IN WHAT LOOKS like a pristine, remote mountain region, tiny pieces of plastic pollution were found raining down from the sky—raising questions about the global extent of plastic pollution—a first-of-its-kind study has found.
Scientists recorded a daily rate of 365 microplastic particles per square meter falling from the sky in the Pyrenees Mountains in southern France.
“It was incredible how much microplastic was being deposited,” said Deonie Allen, a researcher at EcoLab in the School of Agricultural and Life Sciences in Toulouse, France. There were no obvious sources for the microplastics within 60 miles (100 kilometers), said Allen, the lead author of the study published Monday in “Microplastic is a new atmospheric pollutant,” Allen said.
Microplastics are very small pieces of plastic waste. Their presence in oceans and waterways has received a great deal of scientific and media attention in recent years. However, only two previous studies have looked for the presence of microplastics in the air. Both were in cities and their results were comparable, says Allen. Microplastics in the air appear to be ubiquitous.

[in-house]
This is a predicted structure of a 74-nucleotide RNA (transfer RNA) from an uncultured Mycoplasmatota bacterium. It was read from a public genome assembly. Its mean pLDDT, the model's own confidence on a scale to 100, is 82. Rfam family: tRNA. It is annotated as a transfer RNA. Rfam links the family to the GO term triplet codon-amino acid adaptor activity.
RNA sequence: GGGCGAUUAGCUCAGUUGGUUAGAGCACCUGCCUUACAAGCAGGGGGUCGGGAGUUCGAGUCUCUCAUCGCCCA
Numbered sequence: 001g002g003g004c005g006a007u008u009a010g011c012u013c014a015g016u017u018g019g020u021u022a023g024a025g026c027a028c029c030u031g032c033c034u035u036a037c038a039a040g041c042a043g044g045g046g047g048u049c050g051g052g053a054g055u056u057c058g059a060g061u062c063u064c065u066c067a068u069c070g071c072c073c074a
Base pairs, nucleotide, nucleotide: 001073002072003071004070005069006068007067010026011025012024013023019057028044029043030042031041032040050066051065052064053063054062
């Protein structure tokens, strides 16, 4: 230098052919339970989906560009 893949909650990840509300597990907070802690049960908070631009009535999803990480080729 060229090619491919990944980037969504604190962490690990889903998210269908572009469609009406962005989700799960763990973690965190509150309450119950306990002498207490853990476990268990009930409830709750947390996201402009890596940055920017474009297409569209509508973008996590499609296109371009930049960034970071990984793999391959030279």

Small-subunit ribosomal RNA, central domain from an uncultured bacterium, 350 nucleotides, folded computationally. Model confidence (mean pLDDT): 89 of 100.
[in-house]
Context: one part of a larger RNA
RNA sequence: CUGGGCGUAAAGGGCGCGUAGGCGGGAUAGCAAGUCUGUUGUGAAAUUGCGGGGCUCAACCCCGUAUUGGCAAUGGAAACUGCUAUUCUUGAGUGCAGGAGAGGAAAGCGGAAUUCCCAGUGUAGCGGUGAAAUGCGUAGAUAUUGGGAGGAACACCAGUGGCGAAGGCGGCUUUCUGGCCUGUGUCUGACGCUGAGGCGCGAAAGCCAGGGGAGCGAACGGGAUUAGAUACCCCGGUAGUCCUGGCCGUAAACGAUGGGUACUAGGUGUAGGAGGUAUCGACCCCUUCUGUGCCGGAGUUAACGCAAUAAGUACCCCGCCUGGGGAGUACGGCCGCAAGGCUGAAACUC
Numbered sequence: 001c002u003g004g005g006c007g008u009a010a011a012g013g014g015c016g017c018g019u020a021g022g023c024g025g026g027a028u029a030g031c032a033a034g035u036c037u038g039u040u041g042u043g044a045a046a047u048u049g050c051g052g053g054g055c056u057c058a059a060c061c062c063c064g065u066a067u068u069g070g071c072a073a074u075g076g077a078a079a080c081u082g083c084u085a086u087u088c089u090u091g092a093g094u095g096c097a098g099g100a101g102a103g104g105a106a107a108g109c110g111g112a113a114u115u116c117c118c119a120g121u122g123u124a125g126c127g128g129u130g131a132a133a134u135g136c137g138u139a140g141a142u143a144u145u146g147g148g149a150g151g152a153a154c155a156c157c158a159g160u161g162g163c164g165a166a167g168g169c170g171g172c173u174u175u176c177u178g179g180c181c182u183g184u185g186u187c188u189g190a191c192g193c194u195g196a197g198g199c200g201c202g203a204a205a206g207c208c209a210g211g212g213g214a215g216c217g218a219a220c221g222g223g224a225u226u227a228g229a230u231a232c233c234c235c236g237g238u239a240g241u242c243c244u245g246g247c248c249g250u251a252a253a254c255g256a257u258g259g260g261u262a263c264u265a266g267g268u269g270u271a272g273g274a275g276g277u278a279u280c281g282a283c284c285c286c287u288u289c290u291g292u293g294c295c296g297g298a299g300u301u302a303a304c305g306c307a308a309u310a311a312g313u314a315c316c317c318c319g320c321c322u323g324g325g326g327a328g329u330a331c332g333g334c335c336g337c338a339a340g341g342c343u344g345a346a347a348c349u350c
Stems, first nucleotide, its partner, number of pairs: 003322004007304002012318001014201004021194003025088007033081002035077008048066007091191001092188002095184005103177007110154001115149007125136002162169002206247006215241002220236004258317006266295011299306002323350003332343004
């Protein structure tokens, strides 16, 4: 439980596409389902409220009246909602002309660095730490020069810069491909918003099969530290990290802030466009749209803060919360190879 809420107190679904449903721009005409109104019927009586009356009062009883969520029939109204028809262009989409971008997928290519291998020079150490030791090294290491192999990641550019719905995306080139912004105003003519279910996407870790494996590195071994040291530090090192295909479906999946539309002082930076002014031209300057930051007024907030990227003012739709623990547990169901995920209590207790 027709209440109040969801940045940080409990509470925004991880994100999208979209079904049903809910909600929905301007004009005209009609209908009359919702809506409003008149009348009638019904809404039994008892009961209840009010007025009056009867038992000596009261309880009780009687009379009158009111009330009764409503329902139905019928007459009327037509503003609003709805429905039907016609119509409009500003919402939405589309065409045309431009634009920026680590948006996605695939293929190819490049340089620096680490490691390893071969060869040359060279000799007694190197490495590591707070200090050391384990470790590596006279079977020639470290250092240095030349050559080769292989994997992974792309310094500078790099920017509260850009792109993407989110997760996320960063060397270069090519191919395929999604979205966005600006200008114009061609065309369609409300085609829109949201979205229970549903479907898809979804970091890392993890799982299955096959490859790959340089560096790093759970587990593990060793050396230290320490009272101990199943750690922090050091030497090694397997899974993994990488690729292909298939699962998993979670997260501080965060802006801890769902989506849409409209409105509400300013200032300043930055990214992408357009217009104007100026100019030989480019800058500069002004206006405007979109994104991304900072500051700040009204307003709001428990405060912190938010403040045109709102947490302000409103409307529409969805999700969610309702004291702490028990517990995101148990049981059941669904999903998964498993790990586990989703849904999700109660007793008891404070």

If you go outside with a UV light, set at a wavelength of 400 nanometers, and shine it sideways you’ll see all kinds of plastic particles in the air fluoresce,” she said. “It’s almost worse indoors. It’s all a bit terrifying.”